When the “Red Wave of 2010” swept across America, Tawana Walter-Cadien knew how dangerous it would be for our country. With a clear sense of the threats that were coming (which we are now lamentably living through), she began fighting for us by working to protect healthcare reform. She knew that lives were on the line – yours, mine, our loved ones’, and the lives of total strangers we’ll never know.
When Republicans took control in 2011, they came after health reform* right out of the gate. Tawana – a Registered Nurse, healthcare administrator and case manager, and public health educator – declared her candidacy. She didn’t wait for a favorable political forecast, or rumors of a Blue Wave. She didn’t shrink from challenging one of the best-funded and wealthiest men in Congress.
She has fought for us all these years. She fought for us when people dismissed her fight as one that no Democrat could ever possibly win. She fought for us with virtually no financial support from the Democratic Party and no media coverage.
(An unfair fight isn’t sexy, you see, just critically necessary.)
Our base complained that they never saw her on the news, or that she wasn’t in their particular part of the District often enough, forgetting, if they’d happened to hear about it in the first place, that our gerrymandered district was one of the poison fruits of the GOP’s deplorable and outlandishly partisan redistricting in the wake of the 2010 Census.
District 10 is 150 miles wide: from far NW Austin, to far NW Houston, then goes all the way down to the panhandle of Colorado County, and a legit Texas ghost town: Provident City. It encompasses 5,070.95 square miles. (You read that right.)
I’m ashamed to admit that I was just a voter until the 2000 election. I was well informed, and I did my civic duty, but that was it. It took something truly horrific happening for me to do more, and to become more. The Supreme Court decision in Bush v. Gore was that something, but I was so very tardy.
I’m not sure who first pointed out that every generation has to lose its political virginity, but I finally lost mine in 2000, and there’s no excuse for it taking me that long.
When I was starting my college life in the mid-1980’s, I saw Ronald Reagan’s administration refuse to listen to their own scientists, all the while crowing about them being the best in the world (American exceptionalism, etc.). I watched as Reagan silently denied and delayed as an epidemic spread like wildfire, and killed with terrifying speed. Reagan’s neglect was neither benign nor accidental. The excuses his administration gave – when they deigned to speak of the horror at all – should sound eerily familiar to you:
- “There is insufficient consensus among scientists. The matter requires more study.”
- “Acting on the existing information will be too expensive.”
- “The best scientists in the world overwhelmingly think that AIDS is a blood-borne pathogen, but they can’t prove it 100% yet, so the prudent thing to do is nothing yet.”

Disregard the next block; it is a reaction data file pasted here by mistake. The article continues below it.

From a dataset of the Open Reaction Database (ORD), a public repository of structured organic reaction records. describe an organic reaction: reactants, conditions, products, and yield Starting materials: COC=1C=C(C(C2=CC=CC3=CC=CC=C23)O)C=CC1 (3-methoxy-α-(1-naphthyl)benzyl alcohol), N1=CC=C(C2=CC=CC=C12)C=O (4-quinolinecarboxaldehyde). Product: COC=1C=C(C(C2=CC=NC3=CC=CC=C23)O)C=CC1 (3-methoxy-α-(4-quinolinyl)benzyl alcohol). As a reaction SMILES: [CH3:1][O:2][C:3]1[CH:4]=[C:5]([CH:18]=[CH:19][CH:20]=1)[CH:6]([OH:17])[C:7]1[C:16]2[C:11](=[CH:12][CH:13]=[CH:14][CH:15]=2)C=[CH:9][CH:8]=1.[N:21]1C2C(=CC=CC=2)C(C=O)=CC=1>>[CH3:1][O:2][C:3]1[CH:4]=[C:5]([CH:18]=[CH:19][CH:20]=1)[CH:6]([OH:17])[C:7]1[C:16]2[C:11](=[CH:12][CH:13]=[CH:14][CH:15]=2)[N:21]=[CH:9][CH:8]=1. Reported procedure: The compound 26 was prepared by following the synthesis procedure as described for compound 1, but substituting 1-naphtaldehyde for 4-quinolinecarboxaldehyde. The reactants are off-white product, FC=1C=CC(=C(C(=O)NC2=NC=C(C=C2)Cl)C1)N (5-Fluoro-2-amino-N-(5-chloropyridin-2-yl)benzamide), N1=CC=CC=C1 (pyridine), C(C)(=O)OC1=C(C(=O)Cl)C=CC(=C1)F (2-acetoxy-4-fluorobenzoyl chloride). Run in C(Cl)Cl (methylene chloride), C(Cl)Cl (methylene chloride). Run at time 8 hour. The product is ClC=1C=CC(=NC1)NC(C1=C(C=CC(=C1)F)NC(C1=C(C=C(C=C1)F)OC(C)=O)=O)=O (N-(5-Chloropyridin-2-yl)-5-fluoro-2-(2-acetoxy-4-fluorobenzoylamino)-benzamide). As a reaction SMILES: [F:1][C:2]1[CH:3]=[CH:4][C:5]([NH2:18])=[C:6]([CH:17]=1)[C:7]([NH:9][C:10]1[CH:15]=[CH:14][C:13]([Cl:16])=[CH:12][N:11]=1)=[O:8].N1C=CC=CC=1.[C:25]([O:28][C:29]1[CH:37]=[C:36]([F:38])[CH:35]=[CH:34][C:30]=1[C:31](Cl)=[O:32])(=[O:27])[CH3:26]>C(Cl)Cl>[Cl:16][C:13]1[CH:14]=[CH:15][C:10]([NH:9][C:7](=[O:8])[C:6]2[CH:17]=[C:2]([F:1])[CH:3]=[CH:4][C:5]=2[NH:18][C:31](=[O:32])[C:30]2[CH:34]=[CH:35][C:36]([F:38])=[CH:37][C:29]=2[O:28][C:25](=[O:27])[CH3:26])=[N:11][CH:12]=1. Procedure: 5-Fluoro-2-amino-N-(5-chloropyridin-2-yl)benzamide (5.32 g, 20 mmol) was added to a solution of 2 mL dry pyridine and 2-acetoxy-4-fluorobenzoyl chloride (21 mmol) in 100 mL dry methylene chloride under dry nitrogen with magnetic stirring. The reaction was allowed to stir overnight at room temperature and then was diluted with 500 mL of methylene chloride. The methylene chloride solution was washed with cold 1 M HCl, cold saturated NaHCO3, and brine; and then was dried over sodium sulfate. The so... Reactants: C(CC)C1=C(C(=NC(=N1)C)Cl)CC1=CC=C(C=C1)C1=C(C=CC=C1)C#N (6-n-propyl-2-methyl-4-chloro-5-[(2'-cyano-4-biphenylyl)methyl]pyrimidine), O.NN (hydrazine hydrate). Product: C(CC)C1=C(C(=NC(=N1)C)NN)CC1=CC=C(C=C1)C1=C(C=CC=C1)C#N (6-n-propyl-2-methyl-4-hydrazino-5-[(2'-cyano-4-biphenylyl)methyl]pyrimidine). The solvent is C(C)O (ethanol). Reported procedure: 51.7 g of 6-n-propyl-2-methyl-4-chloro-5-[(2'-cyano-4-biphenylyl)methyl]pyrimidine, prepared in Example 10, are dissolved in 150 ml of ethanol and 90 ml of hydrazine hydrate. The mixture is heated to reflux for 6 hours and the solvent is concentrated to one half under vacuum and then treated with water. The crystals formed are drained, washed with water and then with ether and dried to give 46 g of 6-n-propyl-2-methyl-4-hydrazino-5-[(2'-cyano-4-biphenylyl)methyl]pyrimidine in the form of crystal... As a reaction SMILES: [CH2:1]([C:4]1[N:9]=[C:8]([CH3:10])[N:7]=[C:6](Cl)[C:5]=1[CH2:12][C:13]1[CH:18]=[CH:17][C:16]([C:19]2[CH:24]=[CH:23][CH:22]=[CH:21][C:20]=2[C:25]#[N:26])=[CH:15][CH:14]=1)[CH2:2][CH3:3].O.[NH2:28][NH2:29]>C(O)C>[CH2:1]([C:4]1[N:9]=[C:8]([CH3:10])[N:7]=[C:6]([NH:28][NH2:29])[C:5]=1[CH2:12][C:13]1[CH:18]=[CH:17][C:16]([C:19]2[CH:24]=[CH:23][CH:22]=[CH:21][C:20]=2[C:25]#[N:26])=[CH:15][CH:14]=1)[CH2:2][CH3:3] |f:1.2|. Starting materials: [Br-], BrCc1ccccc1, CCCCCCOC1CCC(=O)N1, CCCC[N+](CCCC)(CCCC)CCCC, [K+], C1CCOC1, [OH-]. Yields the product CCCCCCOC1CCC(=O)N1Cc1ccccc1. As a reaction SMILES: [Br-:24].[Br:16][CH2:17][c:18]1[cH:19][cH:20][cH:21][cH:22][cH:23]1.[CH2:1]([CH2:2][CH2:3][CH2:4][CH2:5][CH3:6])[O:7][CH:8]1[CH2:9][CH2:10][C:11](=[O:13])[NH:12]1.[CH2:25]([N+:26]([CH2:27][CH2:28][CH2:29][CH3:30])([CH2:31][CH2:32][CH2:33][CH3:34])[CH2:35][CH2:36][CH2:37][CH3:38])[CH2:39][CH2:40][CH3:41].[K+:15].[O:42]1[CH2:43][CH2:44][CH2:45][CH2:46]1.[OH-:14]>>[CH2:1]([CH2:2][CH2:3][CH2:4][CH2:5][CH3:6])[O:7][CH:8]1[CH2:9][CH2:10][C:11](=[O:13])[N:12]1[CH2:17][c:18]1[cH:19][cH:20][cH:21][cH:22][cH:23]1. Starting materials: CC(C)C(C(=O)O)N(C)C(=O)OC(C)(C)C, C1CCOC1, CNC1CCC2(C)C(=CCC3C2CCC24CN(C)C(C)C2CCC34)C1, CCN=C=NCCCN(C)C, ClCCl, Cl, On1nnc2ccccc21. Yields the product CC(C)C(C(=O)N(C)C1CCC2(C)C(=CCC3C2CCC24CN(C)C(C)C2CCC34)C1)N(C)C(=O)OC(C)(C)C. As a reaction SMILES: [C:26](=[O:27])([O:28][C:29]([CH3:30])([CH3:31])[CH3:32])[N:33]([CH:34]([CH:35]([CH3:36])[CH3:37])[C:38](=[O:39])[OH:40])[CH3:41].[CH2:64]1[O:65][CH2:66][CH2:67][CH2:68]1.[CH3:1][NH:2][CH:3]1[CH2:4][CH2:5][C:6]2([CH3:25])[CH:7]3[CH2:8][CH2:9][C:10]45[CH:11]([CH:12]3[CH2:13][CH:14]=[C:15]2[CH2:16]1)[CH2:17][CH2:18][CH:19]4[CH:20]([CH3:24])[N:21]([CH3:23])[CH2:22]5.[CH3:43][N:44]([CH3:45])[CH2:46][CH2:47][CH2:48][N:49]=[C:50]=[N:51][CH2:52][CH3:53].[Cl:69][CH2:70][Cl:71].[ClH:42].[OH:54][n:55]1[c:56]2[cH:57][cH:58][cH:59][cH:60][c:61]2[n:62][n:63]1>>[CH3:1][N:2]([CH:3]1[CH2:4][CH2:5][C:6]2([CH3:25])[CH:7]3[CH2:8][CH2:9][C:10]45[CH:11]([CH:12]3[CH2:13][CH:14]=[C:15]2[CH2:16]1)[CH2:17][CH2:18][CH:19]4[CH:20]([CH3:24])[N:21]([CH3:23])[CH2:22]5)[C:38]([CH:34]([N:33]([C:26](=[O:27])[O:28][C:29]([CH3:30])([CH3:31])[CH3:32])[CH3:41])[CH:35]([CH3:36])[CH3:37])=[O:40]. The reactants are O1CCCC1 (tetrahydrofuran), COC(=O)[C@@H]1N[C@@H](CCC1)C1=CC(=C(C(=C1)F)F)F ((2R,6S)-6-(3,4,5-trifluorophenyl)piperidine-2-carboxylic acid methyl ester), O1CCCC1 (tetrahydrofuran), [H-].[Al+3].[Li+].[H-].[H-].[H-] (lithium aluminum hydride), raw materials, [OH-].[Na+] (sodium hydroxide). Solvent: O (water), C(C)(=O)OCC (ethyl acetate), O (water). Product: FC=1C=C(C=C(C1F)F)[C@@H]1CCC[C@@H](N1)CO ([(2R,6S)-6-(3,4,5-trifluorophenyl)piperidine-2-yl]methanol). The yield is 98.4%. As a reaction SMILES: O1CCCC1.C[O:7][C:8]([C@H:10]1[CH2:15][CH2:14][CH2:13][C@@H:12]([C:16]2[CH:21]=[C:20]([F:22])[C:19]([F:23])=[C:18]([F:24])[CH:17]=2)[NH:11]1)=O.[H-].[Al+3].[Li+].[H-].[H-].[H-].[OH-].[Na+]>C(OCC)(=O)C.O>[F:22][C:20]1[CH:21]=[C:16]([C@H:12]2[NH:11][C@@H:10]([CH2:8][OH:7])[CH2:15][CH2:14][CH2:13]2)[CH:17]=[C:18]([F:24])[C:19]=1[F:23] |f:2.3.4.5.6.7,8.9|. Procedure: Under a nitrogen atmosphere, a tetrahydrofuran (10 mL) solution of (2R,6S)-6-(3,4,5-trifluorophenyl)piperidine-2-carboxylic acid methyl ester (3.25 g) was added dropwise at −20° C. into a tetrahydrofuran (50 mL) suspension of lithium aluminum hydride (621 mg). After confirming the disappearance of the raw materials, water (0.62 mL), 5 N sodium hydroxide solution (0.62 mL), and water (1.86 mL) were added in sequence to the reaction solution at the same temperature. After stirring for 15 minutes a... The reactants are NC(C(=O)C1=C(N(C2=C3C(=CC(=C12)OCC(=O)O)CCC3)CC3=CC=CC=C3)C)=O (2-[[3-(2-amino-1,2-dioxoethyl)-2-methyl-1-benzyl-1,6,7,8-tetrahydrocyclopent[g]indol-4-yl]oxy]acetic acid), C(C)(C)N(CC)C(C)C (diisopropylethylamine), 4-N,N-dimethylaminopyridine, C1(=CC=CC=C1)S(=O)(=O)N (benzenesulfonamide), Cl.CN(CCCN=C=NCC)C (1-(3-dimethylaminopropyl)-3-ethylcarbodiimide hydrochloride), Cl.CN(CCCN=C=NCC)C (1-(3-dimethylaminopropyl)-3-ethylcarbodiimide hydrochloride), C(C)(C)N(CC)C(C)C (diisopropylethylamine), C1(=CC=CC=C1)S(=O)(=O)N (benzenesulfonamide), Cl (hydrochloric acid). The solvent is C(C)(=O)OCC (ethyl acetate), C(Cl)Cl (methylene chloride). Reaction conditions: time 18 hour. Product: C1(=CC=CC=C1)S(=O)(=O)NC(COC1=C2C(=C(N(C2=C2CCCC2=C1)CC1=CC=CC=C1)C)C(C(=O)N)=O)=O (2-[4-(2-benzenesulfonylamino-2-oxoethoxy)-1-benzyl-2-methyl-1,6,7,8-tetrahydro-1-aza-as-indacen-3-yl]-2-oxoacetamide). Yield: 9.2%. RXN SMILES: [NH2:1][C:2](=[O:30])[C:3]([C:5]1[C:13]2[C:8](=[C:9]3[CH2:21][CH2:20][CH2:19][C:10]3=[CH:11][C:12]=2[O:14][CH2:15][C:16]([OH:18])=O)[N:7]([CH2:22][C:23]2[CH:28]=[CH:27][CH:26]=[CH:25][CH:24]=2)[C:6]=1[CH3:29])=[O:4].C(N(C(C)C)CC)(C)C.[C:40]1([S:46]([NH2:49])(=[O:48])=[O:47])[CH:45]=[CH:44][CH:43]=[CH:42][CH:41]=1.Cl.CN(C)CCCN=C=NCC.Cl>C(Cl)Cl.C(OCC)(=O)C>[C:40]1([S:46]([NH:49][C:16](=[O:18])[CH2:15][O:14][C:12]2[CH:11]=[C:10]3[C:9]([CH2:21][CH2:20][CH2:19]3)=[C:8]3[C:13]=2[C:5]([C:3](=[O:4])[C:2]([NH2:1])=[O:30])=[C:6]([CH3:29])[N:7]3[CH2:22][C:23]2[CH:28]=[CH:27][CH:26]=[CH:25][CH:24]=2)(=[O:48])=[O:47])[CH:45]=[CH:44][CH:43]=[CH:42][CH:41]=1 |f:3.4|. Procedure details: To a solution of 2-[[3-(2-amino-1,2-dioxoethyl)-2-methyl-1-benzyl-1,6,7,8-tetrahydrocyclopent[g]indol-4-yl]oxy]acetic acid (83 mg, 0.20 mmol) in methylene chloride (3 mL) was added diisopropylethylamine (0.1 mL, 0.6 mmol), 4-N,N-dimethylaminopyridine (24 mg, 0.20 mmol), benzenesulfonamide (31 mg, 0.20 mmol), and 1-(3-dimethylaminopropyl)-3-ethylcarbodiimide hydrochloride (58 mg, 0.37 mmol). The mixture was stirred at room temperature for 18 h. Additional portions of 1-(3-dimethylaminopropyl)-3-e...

I’m a nerd. I knew then, as I know now, that science doesn’t work that way. But I was busy, you see, making friends for the first time in forever, having fun, falling in love, and being happy.
Then 2000 happened, and I got active online and in the streets, and I stayed active.
When Tawana Cadien sounded the alarm in 2011, I still refused to step out my personal nerd comfort zone – banging away behind a keyboard, or hollering my lungs out as just another face in the passionate political crowd.
I didn’t rush to run beside her. I didn’t volunteer in person. I did my nerd thing, then I did my civic duty, but that was it. I may have done a tiny bit more than most, but I did it with a care for my comfort, and that was not what she needed from me.
Primal scream therapy does not elections win.
I will not fail her again. I have offered her everything that I personally have to give – my time and talents. I let her tell me what she needs me to do to help her win; and then I do it.
Tawana has earned my endorsement because she knows the most important thing my parents ever taught me: Even if you’re not sure you can win, you have to do your best to fight for what is right. You can’t be a good person if you don’t. You have to fight to win, be willing to lose, and still keep right on fighting. It’s not over until you win… and even then, you must always guard your victory with zealous vigilance.
Tawana Cadien is The Woman I Wanted To Be When I Grew Up, and I endorse her for US Congress, Texas District 10 (TX-10).
*(The Patient Protection and Affordable Care Act – “ObamaCare” – which is saving my life right now as I type this.)
Tawana Cadien for US Congress | Texas District 10 (TX-10)
Donate on ActBlue: actblue.com/donate/tawanafortx10
I’m Tammy Talpas, and I approve this message.
For more information, contact Tammy Talpas at (512) 489-6509.
Volunteer Deputy Registrar, Travis County TX
Precinct 245, Austin TX 78726
(Four Points / Grandview Hills)
TX10, TXSD14, TXHD47, AUSFP/6, LEAND
Desk 512-996-9596 Cells 512-489-6509, 512-669-3990
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